SCOM 2007 R2 – Logical Disk Free Space or Redundancy In Action (and not the good kind)

The Problem:

We want to alert on specific drives that tend to fill up quickly when something goes wrong at different levels than the defaults.

The Process:

Sounds simple enough right? An override and it’s time for Coffee.  Well being the careful person I am I decided perhaps a test is in order.  So I create a folder on the drive and put a 10 MB file in it called 1.log plus the following batch file

set Now=%time:~0,2%%time:~3,2%%time:~6,2%
copy 1.log %now%.log
PING -n 1 -w 2000 >NUL
goto 10

Simply this script copies 1.log to a new file name that has the hour, minute and second as the file name. Then it tries to ping something for 2000 ms (2 Seconds) and does it again.

Don’t wander off while this is running or use it for evil please 😉

So I let this run till my drive is about 55% full, or was that 45% empty? But I am bothered by the complete absence of any kind of alert or alarm or even status change of the server in question .

If you look up the definition of redundancy here you will find 2 things of note, The good kind of redundancy (6. Electronics Duplication or repetition of elements in electronic equipment to provide alternative functional channels in case of failure.) and the kind we are going to deal with here (2. Something redundant or excessive; a superfluity.)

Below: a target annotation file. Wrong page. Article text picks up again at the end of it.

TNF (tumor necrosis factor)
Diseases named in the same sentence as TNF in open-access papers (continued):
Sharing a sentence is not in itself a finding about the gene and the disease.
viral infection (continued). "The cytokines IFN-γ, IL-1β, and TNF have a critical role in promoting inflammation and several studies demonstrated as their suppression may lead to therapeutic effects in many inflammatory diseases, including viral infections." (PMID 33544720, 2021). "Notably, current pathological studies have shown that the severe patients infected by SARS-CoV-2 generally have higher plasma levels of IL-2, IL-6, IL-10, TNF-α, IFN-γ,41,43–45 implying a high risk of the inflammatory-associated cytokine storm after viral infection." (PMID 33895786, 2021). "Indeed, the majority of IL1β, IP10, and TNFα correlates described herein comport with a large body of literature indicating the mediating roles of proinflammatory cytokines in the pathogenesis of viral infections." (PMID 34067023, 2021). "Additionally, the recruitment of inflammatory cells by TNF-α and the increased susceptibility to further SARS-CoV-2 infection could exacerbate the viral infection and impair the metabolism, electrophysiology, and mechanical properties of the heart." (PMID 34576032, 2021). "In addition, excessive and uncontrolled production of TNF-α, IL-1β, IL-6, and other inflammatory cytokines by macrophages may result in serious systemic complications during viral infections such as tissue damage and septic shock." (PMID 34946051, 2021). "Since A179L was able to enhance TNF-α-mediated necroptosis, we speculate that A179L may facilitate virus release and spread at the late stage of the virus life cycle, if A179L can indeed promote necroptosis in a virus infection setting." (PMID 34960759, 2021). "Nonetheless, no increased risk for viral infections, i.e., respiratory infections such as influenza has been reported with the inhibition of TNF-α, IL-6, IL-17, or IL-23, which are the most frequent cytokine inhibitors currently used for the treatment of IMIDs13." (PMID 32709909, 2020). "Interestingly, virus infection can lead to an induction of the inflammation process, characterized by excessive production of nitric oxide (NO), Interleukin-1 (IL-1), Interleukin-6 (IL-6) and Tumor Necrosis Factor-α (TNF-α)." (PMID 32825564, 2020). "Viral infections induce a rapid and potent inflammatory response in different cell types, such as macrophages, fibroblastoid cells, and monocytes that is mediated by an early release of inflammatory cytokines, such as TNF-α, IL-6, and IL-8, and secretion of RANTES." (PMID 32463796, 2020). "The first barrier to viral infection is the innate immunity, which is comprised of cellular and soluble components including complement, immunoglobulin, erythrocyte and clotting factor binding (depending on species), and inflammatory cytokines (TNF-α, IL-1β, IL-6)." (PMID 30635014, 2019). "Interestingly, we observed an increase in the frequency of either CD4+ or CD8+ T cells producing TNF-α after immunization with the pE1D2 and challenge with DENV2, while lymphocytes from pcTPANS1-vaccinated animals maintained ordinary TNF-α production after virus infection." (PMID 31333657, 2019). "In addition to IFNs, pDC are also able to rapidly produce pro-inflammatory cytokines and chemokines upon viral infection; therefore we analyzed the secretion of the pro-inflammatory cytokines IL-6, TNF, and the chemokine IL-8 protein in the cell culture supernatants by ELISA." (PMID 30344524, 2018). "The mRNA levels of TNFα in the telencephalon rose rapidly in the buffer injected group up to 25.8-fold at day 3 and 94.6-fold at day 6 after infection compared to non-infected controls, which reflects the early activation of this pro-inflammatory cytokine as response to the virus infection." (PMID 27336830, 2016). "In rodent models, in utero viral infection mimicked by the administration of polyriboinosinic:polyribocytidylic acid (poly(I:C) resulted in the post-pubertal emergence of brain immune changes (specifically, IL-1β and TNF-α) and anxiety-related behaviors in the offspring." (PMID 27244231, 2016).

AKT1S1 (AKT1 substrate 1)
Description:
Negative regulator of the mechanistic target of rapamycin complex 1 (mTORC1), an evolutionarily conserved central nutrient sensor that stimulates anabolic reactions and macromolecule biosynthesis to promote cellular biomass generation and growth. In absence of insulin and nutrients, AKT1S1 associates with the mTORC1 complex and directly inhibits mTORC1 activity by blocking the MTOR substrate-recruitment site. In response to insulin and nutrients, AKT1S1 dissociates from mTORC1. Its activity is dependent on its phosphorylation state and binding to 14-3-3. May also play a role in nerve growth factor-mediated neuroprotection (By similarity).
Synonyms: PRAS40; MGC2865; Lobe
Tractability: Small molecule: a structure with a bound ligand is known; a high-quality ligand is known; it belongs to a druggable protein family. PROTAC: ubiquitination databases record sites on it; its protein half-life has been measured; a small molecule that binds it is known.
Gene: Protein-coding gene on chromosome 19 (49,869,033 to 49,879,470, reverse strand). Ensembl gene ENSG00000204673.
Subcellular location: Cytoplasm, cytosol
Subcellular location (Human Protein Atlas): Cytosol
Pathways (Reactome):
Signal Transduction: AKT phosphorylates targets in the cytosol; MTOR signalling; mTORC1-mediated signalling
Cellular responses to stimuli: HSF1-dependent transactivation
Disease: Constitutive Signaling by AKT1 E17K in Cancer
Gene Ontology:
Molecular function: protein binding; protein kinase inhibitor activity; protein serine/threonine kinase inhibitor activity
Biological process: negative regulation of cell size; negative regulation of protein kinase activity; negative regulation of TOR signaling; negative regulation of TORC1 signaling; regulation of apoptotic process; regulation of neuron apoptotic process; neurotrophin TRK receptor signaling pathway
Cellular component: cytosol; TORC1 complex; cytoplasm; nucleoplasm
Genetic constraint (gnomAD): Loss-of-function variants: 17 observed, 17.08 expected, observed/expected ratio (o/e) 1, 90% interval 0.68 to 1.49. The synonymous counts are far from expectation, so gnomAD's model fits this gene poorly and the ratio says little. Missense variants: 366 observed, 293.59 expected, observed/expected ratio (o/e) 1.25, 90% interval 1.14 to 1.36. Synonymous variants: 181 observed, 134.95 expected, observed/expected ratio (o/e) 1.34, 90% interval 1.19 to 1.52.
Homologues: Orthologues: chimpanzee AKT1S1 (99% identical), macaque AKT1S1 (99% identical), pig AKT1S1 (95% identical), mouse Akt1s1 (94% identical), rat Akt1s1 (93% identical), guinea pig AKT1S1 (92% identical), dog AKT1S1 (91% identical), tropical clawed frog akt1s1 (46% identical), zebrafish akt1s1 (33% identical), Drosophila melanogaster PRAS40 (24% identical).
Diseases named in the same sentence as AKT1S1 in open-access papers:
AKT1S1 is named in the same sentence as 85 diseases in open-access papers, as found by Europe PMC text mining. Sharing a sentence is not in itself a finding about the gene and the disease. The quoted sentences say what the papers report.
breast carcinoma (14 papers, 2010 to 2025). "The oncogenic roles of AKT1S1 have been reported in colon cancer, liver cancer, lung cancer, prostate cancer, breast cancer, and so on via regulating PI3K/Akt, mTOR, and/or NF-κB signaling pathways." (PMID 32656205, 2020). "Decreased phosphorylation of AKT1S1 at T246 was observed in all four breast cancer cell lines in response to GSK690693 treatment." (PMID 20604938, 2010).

I didn’t notice the first time but there is a paragraph on the properties of the Logical Disk Free Space Monitor, and although I am glad it wasn’t harder to find I am bothered by it’s content.


The Logical Disk Free Space monitoring routine is a high configurable solution that enables Operators to set varying threshold values for system and non-system logical disk volumes. In addition separate threshold values can be set for Warning and Error states.

Since logical disk volumes may vary in size from a few gigabytes to many terabytes or more the Logical Disk Free Space monitoring routine requires that an Operator indicate both the Megabyte and Percentage based threshold values that must be passed before the Warning and Error thresholds reached. This means that in order for the threshold to be reached both the Megabyte and Percentage based threshold values for the System or Non-System Drive must be breached.

So lets say like me you have several different drives of varying sizes that you want alerts on and the defaults from the table below just don’t do it for you. Like me you probably figured you could just set the Non-System Drive Error Percent Threshold and be done with it. Then like me you find that you get no alarm because although you are below the Non-System Drive Error Percent Threshold you are still over the Non-System Drive Error Mbytes Threshold that defaults to 1GB. Sadly now your option is to check the full size on each drive you are monitoring, do the math and figure out how many MB is X% of your drive and enter that value in Non-System Drive Error Mbytes Threshold in addition to the % you already set. Then an interval later you will get an alert something like this…